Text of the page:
Crawling out of bed at an ungodly hour every weekday, 25,000 California youths make their way to Mormon churches in darkness to attend classes on faith, Scripture and prayer--before they even start their regular high school days. Two dozen students in Newhall, for example, begin their hourlong religious class at 6:30 a.m. "It's hard, but worth it," said Jake Young of Valencia one morning this week. He's lucky. In the Antelope Valley, 31 classes start at 5:45 a.m.
August 28, 2013 | By Patt Morrison
It was a spur-of-the-moment thing that became momentous. Monica Ratliff, outspent by nearly $2 million, improbably won election to the L.A. Unified School District board. She's a second-generation teacher - her mother teaches Spanish at a charter school in Phoenix - and her new view, from the 24th floor of "Beaudry," the district's headquarters, is far different than it was from her schoolroom at San Pedro Elementary, on the edge of downtown. Voters in her San Fernando Valley district figured that if she could handle a classroom full of fifth-graders, she could manage the affairs of the second-largest school district in the country.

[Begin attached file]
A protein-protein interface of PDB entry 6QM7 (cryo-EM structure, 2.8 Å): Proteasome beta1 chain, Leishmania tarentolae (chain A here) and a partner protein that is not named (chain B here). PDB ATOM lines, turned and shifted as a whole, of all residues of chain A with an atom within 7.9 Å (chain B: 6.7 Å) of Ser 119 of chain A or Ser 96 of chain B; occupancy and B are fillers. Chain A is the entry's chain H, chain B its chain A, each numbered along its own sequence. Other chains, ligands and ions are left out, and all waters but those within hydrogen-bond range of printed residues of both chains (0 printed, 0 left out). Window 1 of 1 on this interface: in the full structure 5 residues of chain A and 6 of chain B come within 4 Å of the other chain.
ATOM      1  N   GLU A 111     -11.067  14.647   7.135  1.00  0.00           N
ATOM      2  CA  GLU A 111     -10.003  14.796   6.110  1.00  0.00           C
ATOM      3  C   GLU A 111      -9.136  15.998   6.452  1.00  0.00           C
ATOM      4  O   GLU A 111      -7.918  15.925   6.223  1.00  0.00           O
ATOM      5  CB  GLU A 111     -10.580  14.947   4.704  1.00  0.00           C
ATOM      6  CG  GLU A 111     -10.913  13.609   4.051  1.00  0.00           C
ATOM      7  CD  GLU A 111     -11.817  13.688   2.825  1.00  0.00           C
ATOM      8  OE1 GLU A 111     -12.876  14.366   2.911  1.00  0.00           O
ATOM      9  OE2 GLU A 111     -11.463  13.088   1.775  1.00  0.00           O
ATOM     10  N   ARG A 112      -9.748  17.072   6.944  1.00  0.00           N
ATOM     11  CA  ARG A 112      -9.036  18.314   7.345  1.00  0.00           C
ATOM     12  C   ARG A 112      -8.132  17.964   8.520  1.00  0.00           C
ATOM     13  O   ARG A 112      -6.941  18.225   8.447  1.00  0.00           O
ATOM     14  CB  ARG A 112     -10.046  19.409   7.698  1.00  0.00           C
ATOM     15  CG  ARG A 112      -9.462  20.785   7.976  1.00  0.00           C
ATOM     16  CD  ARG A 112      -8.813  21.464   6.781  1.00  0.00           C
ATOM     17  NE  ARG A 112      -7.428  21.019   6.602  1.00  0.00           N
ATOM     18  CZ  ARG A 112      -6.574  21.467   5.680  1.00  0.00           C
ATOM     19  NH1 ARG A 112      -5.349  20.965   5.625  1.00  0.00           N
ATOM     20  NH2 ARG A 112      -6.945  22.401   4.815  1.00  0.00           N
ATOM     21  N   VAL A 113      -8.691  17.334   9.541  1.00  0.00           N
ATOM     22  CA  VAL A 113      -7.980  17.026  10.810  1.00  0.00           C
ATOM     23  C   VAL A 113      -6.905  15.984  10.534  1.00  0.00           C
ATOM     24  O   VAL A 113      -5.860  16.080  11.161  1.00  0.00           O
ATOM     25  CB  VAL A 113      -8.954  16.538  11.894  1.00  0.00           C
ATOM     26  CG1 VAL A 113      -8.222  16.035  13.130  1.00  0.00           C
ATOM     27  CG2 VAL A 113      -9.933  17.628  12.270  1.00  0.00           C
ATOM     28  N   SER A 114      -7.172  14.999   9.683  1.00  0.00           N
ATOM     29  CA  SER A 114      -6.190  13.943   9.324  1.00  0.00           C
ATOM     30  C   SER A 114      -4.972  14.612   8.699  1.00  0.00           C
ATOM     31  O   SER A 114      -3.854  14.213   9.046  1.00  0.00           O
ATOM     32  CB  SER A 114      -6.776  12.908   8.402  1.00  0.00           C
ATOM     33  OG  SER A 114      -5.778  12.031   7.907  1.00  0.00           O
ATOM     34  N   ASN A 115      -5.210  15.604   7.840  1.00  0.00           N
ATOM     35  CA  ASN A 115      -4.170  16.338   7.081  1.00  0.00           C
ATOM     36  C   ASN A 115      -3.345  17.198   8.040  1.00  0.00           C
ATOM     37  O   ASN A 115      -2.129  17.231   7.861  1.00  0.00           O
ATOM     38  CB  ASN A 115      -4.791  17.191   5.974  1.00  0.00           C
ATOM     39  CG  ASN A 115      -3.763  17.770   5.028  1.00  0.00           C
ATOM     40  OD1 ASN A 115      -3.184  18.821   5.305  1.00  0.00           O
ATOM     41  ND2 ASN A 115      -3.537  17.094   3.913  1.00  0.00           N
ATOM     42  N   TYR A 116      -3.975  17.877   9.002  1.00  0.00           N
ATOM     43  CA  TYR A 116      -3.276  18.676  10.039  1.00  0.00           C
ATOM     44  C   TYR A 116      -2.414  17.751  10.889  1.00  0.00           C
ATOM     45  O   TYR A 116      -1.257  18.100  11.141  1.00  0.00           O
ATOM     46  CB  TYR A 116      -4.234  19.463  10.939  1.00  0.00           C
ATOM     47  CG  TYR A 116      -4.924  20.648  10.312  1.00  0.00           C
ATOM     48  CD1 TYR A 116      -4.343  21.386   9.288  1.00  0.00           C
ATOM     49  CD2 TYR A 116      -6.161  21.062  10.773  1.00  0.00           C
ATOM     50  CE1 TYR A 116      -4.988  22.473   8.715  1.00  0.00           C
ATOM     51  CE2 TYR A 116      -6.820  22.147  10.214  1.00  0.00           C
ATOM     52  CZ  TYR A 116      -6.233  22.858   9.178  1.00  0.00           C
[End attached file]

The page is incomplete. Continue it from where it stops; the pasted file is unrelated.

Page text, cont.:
July 30, 2013 | By Teresa Watanabe
Fourth-grader Tiffany Duke said she was happy to hear her teacher announce that bullying would be strictly punished. Kathy Duncan is thrilled that her sixth-grade son will be placed in a regular class this year instead of separated with other special education students. And even though 9-year-old Jodeth Orellana said she was unprepared for multiplication problems on her first day of school, her father was impressed by the rigor. "That's what I want: The kids have to be challenged," William Orellana said after dropping his daughter off at school Tuesday.